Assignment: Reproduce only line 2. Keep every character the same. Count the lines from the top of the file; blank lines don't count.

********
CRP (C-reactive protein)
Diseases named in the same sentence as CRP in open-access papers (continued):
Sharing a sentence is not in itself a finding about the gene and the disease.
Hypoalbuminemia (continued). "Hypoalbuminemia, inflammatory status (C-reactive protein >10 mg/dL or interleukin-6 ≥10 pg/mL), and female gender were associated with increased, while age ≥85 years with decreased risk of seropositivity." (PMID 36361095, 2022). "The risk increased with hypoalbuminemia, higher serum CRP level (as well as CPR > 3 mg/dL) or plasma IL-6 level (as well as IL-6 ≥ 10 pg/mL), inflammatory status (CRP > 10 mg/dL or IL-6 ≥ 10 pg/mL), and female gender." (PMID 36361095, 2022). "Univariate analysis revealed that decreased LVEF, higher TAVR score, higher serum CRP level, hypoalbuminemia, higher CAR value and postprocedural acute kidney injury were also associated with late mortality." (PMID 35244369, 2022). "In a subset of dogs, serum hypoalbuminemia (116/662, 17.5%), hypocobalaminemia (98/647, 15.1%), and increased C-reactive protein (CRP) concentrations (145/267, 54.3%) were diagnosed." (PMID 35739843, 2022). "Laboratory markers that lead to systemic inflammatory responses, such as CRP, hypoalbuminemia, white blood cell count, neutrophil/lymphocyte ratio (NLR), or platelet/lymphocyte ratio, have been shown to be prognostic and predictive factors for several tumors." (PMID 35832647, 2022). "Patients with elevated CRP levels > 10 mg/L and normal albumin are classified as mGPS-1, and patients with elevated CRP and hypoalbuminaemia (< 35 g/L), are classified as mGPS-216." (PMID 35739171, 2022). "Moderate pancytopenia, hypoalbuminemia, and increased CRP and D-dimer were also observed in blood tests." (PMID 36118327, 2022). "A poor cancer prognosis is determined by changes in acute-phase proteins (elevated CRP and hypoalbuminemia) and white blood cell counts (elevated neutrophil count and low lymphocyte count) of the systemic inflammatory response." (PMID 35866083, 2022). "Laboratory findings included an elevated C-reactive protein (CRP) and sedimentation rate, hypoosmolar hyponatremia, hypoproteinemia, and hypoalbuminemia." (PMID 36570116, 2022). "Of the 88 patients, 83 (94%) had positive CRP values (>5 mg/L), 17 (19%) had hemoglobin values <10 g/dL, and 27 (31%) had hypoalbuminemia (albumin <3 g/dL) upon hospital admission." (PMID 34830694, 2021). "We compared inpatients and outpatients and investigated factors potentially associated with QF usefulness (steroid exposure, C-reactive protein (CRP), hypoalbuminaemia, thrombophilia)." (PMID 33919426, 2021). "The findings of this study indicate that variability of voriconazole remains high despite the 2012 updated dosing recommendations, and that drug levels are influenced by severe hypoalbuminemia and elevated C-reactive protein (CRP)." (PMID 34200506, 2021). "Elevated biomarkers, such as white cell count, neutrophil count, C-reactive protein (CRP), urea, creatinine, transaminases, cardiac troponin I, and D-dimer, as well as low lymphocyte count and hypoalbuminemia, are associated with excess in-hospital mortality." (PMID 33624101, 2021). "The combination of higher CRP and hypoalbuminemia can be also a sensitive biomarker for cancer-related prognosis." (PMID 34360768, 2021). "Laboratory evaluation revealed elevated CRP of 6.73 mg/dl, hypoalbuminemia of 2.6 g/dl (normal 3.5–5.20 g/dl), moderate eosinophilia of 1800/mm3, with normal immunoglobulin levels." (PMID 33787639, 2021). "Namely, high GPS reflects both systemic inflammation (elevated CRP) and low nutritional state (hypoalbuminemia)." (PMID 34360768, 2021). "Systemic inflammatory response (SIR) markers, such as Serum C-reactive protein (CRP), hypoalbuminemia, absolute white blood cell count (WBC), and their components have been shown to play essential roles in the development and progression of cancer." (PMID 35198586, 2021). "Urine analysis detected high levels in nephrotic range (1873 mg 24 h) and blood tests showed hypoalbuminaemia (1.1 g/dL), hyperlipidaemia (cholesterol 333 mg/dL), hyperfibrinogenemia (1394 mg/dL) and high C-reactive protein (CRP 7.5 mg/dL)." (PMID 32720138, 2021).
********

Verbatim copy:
Diseases named in the same sentence as CRP in open-access papers (continued):